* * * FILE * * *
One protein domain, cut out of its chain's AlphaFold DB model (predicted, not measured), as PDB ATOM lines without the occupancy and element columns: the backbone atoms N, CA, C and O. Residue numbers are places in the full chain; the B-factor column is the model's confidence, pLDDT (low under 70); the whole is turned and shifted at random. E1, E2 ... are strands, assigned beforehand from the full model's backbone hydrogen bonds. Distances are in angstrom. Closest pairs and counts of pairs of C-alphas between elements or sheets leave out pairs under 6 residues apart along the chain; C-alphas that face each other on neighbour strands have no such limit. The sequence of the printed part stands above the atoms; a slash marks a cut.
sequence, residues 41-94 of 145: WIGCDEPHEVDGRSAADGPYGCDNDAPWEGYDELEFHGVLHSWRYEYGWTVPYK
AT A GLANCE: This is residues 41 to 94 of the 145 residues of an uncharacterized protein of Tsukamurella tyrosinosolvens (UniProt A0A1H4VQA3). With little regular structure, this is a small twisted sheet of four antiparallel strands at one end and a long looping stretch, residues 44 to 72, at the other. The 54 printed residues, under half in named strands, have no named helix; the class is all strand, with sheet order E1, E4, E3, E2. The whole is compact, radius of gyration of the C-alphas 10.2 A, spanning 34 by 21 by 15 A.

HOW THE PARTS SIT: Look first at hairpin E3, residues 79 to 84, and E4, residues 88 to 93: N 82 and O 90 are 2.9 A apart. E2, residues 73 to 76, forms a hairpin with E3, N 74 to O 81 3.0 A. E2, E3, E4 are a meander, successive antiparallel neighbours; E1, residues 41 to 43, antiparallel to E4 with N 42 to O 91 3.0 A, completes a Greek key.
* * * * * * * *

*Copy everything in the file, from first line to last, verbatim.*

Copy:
One protein domain, cut out of its chain's AlphaFold DB model (predicted, not measured), as PDB ATOM lines without the occupancy and element columns: the backbone atoms N, CA, C and O. Residue numbers are places in the full chain; the B-factor column is the model's confidence, pLDDT (low under 70); the whole is turned and shifted at random. E1, E2 ... are strands, assigned beforehand from the full model's backbone hydrogen bonds. Distances are in angstrom. Closest pairs and counts of pairs of C-alphas between elements or sheets leave out pairs under 6 residues apart along the chain; C-alphas that face each other on neighbour strands have no such limit. The sequence of the printed part stands above the atoms; a slash marks a cut.
sequence, residues 41-94 of 145: WIGCDEPHEVDGRSAADGPYGCDNDAPWEGYDELEFHGVLHSWRYEYGWTVPYK
AT A GLANCE: This is residues 41 to 94 of the 145 residues of an uncharacterized protein of Tsukamurella tyrosinosolvens (UniProt A0A1H4VQA3). With little regular structure, this is a small twisted sheet of four antiparallel strands at one end and a long looping stretch, residues 44 to 72, at the other. The 54 printed residues, under half in named strands, have no named helix; the class is all strand, with sheet order E1, E4, E3, E2. The whole is compact, radius of gyration of the C-alphas 10.2 A, spanning 34 by 21 by 15 A.

HOW THE PARTS SIT: Look first at hairpin E3, residues 79 to 84, and E4, residues 88 to 93: N 82 and O 90 are 2.9 A apart. E2, residues 73 to 76, forms a hairpin with E3, N 74 to O 81 3.0 A. E2, E3, E4 are a meander, successive antiparallel neighbours; E1, residues 41 to 43, antiparallel to E4 with N 42 to O 91 3.0 A, completes a Greek key.